Bioenergy and Diversity from Sustainable Systems and Crops
Energy is expensive and the cost has been unpredictable. This project compares two practical Midwest cropping systems to explore the difference between energy use to grow and harvest crops, energy used to process those crops into biofuels and the resulting net biofuel energy and fossil energy ratio. Cropping systems with three or more crops use a fraction of the energy inputs as compared to continuous corn and provide a diversity of farm enterprises. Klepper et al. (1977) paired 14 Midwest organic farms with comparable farms not using organic practices, finding that the organic farms produced corn for roughly 36 percent the energy inputs per bushel used on the conventional farms. As noted, nitrogen fertilizer is the greatest single energy input in corn production. In the Klepper study, all farms whether organic or conventional kept livestock and applied manure. Thirty years later, these two types of farming have diverged. Many conventional row crop operations do not have access to manure, and N fertilizer rates have risen. The energy footprint of agriculture is an issue that SARE has always kept alive through research and demonstration projects. Practical Farmers of Iowa field days and workshops in 1992-1993 (LNC92-044) showed that farmer cooperators saved the energy equivalent of 12 gallons of diesel per acre by reducing nitrogen fertilizer an average of 50 lbs per acre.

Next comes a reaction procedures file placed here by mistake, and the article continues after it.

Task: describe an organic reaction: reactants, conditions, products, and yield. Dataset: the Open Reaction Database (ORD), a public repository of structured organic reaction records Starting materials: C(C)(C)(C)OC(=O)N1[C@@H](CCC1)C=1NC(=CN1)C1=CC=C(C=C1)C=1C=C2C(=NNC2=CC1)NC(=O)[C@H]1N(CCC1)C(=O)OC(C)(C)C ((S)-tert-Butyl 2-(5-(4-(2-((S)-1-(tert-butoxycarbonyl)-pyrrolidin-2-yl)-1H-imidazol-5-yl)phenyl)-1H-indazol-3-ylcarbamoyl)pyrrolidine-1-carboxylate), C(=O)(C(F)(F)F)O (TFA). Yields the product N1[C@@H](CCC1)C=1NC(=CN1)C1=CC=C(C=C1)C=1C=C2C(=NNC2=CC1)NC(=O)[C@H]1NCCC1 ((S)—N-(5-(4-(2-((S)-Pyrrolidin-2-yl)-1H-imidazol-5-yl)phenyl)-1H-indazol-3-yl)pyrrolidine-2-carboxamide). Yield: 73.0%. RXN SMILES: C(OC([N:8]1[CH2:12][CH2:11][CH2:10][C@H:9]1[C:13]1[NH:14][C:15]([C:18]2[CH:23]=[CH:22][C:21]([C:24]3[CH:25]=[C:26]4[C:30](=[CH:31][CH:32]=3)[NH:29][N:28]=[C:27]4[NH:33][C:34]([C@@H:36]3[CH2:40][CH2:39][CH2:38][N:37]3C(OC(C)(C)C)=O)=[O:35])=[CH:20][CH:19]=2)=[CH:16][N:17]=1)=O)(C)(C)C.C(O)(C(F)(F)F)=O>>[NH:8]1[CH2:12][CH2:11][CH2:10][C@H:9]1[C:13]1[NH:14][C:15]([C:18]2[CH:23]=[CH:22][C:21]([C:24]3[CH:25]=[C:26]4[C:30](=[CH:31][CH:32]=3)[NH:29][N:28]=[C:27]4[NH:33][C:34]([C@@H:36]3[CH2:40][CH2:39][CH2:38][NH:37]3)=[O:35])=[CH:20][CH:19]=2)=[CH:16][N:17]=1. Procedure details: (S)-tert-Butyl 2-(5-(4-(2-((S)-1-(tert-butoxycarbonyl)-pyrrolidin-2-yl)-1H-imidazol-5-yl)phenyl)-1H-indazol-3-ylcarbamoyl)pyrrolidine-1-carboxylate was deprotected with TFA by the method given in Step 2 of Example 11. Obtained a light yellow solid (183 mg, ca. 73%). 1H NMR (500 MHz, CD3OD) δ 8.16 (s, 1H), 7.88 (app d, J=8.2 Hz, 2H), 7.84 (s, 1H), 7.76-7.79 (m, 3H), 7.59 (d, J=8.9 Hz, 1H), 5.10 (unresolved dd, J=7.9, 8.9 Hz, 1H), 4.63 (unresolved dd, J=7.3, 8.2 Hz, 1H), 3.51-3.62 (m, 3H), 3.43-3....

To compare these systems in a controlled, side-by-side experiment Dordt College in northwestern, IA established two farming system treatments in 2008. The treatments included: a continuous corn (CC) system versus a gateway to sustainability (G2S) corn? soybean ? oats with red clover rotation. Dordt College documented all field operations for planting and harvesting and the inputs applied to the different treatments. Once the crop was harvested, yields (corrected for moisture content) were reported. PFI staff used the documented field operations, input information and harvested yield data to create a fossil fuel flow chart of the energy that Dordt used to grow the different farming systems. Then PFI staff used published literature to calculate the amount of energy needed to convert or process the corn in both systems into corn ethanol and the soybeans from the G2S system into bio-diesel. PFI staff also estimated (based on published literature) the amount of renewable energy from the ethanol and the bio-diesel products. Since the G2S system is a three-year rotation the corn, soybeans and oat/red clover crops are each only a third of the total area (calculated to an acre) each year. In contrast, the continuous corn system is 100% of the total area each year. This difference was accommodated by assigning 100% of the continuous corn plot as the effective-area, and designating 33.3% of each G2S component as the effective-area. Using this method PFI adjusted the resulting yields of the crops from the rotation.